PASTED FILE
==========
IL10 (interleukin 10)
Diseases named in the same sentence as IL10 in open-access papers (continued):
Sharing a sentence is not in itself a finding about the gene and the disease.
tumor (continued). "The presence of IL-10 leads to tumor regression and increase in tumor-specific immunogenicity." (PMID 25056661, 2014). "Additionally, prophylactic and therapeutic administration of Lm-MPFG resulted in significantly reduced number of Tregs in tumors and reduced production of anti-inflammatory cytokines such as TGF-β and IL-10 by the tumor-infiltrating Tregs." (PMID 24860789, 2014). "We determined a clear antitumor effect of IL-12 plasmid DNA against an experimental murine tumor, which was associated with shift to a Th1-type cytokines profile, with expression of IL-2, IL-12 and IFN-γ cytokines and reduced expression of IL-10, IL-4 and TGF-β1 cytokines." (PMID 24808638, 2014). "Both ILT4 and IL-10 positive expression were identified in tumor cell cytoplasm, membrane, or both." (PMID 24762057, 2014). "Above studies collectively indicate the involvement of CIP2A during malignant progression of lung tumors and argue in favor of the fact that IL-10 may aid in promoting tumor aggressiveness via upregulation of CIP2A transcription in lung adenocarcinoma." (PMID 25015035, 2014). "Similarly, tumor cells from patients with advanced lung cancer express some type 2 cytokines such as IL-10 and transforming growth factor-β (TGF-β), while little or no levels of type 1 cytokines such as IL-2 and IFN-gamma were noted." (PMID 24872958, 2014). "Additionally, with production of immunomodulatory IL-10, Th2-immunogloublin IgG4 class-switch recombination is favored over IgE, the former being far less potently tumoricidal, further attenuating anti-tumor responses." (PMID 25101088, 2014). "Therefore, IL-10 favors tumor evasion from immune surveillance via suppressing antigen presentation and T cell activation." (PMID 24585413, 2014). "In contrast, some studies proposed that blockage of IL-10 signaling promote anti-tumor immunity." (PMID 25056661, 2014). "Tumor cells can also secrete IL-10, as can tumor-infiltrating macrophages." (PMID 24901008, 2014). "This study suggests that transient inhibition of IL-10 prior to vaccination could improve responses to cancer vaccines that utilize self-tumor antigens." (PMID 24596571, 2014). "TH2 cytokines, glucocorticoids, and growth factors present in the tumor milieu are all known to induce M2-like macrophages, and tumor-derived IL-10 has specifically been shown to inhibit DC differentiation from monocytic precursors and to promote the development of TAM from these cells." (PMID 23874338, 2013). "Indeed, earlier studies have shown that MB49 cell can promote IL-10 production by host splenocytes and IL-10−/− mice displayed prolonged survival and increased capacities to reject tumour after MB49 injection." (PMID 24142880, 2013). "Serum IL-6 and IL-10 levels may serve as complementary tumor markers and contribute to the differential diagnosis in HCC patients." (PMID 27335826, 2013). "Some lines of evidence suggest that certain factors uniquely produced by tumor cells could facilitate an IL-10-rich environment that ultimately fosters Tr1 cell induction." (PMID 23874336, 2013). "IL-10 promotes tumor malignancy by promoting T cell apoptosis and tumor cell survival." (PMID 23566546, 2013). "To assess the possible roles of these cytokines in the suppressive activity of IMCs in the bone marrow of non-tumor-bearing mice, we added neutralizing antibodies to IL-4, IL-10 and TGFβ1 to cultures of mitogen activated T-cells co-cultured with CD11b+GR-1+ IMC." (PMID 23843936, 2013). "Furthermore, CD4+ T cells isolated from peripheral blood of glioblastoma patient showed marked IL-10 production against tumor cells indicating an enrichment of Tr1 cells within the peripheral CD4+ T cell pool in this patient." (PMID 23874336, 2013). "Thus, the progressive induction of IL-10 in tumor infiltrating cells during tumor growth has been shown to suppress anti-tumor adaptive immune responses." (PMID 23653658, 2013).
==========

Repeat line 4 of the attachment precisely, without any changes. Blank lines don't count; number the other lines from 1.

tumor (continued). "The presence of IL-10 leads to tumor regression and increase in tumor-specific immunogenicity." (PMID 25056661, 2014). "Additionally, prophylactic and therapeutic administration of Lm-MPFG resulted in significantly reduced number of Tregs in tumors and reduced production of anti-inflammatory cytokines such as TGF-β and IL-10 by the tumor-infiltrating Tregs." (PMID 24860789, 2014). "We determined a clear antitumor effect of IL-12 plasmid DNA against an experimental murine tumor, which was associated with shift to a Th1-type cytokines profile, with expression of IL-2, IL-12 and IFN-γ cytokines and reduced expression of IL-10, IL-4 and TGF-β1 cytokines." (PMID 24808638, 2014). "Both ILT4 and IL-10 positive expression were identified in tumor cell cytoplasm, membrane, or both." (PMID 24762057, 2014). "Above studies collectively indicate the involvement of CIP2A during malignant progression of lung tumors and argue in favor of the fact that IL-10 may aid in promoting tumor aggressiveness via upregulation of CIP2A transcription in lung adenocarcinoma." (PMID 25015035, 2014). "Similarly, tumor cells from patients with advanced lung cancer express some type 2 cytokines such as IL-10 and transforming growth factor-β (TGF-β), while little or no levels of type 1 cytokines such as IL-2 and IFN-gamma were noted." (PMID 24872958, 2014). "Additionally, with production of immunomodulatory IL-10, Th2-immunogloublin IgG4 class-switch recombination is favored over IgE, the former being far less potently tumoricidal, further attenuating anti-tumor responses." (PMID 25101088, 2014). "Therefore, IL-10 favors tumor evasion from immune surveillance via suppressing antigen presentation and T cell activation." (PMID 24585413, 2014). "In contrast, some studies proposed that blockage of IL-10 signaling promote anti-tumor immunity." (PMID 25056661, 2014). "Tumor cells can also secrete IL-10, as can tumor-infiltrating macrophages." (PMID 24901008, 2014). "This study suggests that transient inhibition of IL-10 prior to vaccination could improve responses to cancer vaccines that utilize self-tumor antigens." (PMID 24596571, 2014). "TH2 cytokines, glucocorticoids, and growth factors present in the tumor milieu are all known to induce M2-like macrophages, and tumor-derived IL-10 has specifically been shown to inhibit DC differentiation from monocytic precursors and to promote the development of TAM from these cells." (PMID 23874338, 2013). "Indeed, earlier studies have shown that MB49 cell can promote IL-10 production by host splenocytes and IL-10−/− mice displayed prolonged survival and increased capacities to reject tumour after MB49 injection." (PMID 24142880, 2013). "Serum IL-6 and IL-10 levels may serve as complementary tumor markers and contribute to the differential diagnosis in HCC patients." (PMID 27335826, 2013). "Some lines of evidence suggest that certain factors uniquely produced by tumor cells could facilitate an IL-10-rich environment that ultimately fosters Tr1 cell induction." (PMID 23874336, 2013). "IL-10 promotes tumor malignancy by promoting T cell apoptosis and tumor cell survival." (PMID 23566546, 2013). "To assess the possible roles of these cytokines in the suppressive activity of IMCs in the bone marrow of non-tumor-bearing mice, we added neutralizing antibodies to IL-4, IL-10 and TGFβ1 to cultures of mitogen activated T-cells co-cultured with CD11b+GR-1+ IMC." (PMID 23843936, 2013). "Furthermore, CD4+ T cells isolated from peripheral blood of glioblastoma patient showed marked IL-10 production against tumor cells indicating an enrichment of Tr1 cells within the peripheral CD4+ T cell pool in this patient." (PMID 23874336, 2013). "Thus, the progressive induction of IL-10 in tumor infiltrating cells during tumor growth has been shown to suppress anti-tumor adaptive immune responses." (PMID 23653658, 2013).